When using multiple labels the idea is somewhat different. The main motivation here is that using larger amounts of data is generally a good idea. In our case the network is forced to learn a more general mapping between the semantic and the visual feature space since the descriptions and therefore also the embeddings change randomly during training. It has to adapt to the greater diversity of the used label semantic embeddings. This improved generalization on seen training data then helps to better understand therefore classify the unseen samples.
%------Jonas
To achieve this, the batch size during training is increased from 32 to 128. As the network needs to learn a mapping between a greater amount of different classes, increasing the batch size helps to find relations between more classes at once. This benefit was not observed when using one label per class.
%
\subsubsection{Automatic augmentation}
As described in chapter \ref{method}, using automatic augmentation methods introduces diversity into the different embeddings. As this does not only focus on the visual description of the classes and therefore differs from the manually created multi labels, it could be modeled as noise. But in contrast to just adding random noise to the embedding vector, it keeps semantic information and relationships intact. This helps the network to generalize its mapping. Experiments using only random noise to generate diverse label embeddings lead to no performance improvements in top-1 accuracy.
%------Jonas
As described in chapter \ref{method}, inserting words with automatic augmentation methods not necessarily yield grammatically correct sentences. But as the semantic embeddings are generated using the SBERT mean-token, it introduces diversity into the different embeddings due to the averaging. Still the additional information does usually not focus on the visual description of the classes and therefore differs from the manually created multiple labels. It can rather be modeled as adding noise to the embedding vectors. But in contrast to just adding random noise, it keeps semantic information and relations between different embeddings intact. This helps the network to better generalize its mapping. Experiments using only random noise to generate diverse label embeddings lead to no performance improvements in top-1 unseen accuracy.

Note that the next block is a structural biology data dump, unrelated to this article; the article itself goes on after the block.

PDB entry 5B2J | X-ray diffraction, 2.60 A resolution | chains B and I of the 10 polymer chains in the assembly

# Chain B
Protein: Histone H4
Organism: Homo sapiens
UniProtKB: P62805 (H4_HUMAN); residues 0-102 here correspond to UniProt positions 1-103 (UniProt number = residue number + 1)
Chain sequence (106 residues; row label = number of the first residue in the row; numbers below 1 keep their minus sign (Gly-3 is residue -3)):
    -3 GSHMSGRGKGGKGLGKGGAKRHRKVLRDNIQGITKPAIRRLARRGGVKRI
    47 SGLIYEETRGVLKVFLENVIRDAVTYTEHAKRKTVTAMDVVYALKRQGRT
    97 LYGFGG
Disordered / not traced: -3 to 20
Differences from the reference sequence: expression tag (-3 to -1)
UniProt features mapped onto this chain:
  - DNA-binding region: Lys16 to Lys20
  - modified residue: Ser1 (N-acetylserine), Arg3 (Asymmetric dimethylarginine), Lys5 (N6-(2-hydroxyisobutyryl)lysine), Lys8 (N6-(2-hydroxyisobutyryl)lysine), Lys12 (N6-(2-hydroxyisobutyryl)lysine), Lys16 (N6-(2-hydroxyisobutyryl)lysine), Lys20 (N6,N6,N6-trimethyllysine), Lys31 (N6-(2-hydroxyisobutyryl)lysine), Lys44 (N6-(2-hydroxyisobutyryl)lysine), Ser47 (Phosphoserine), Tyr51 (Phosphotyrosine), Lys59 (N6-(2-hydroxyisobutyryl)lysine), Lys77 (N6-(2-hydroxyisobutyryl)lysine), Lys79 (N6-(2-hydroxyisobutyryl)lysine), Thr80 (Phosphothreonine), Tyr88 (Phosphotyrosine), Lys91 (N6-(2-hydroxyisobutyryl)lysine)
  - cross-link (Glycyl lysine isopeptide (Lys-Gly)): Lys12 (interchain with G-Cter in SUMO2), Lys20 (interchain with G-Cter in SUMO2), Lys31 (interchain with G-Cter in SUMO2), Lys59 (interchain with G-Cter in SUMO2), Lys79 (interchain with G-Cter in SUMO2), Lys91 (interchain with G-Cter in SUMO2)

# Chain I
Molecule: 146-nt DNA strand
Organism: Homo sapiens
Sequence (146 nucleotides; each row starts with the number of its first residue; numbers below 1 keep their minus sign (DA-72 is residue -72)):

%------
%As described in chapter \ref{method}, using automatic augmentation methods introduces diversity into the different embeddings. As this does not only focus on the visual description of the classes and therefore differs from the manually created multi labels, it could be modeled as noise. But in contrast to just adding random noise to the embedding vector, it keeps semantic information and relationships intact. This helps the network to generalize its mapping. Experiments using only random noise to generate diverse label embeddings lead to no performance improvements in top-1 accuracy.
\section{Conclusion}
In this work, we highlight the importance of the semantic embeddings in the context of skeleton based zero-shot gesture recognition by showing how the performance can increase based only on the augmentation of those embeddings. By including more visual information in the class labels and combining multiple descriptions per class we can improve the model based on \cite{jasani2019skeleton} by a significant margin. The use of automatic text augmentation methods like \cite{ma2019nlpaug} already reduces the effort of manual annotation significantly, while maintaining most of the performance gain.
In this work, we highlight the importance of the semantic embeddings in the context of skeleton based zero-shot gesture recognition. by showing how the performance can increase based only on the augmentation of those embeddings. By including more visual information in the class labels and combining multiple descriptions per class we can improve the model based on \cite{jasani2019skeleton} by a significant margin. The use of automatic text augmentation methods \cite{ma2019nlpaug} already reduces the effort of manual annotation significantly, while maintaining most of the performance gain.
Future works might further investigate the following topics: First, generating descriptive sentences from the default labels using methods from Natural Language Processing (NLP) could be implemented to further reduce the manual annotation effort. Second, additional tests on different zero-shot architectures to verify the improvements shown in our work can be performed. Finally, different kinds or combinations of automatic text augmentation methods can be evaluated.
Future works might further investigate the following topics: First, generating descriptive sentences from the default labels, e.g. by using methods from Natural Language Processing (NLP), can be implemented to further reduce the manual annotation effort. Second, additional tests on different zero-shot architectures to verify the improvements shown in our work can be performed. Finally, different kinds or combinations of automatic text augmentation methods can be evaluated.
With these advances, data augmentation of the semantic embeddings in Zero-Shot learning can prove useful in optimizing the performance of any Zero-Shot approach in the future.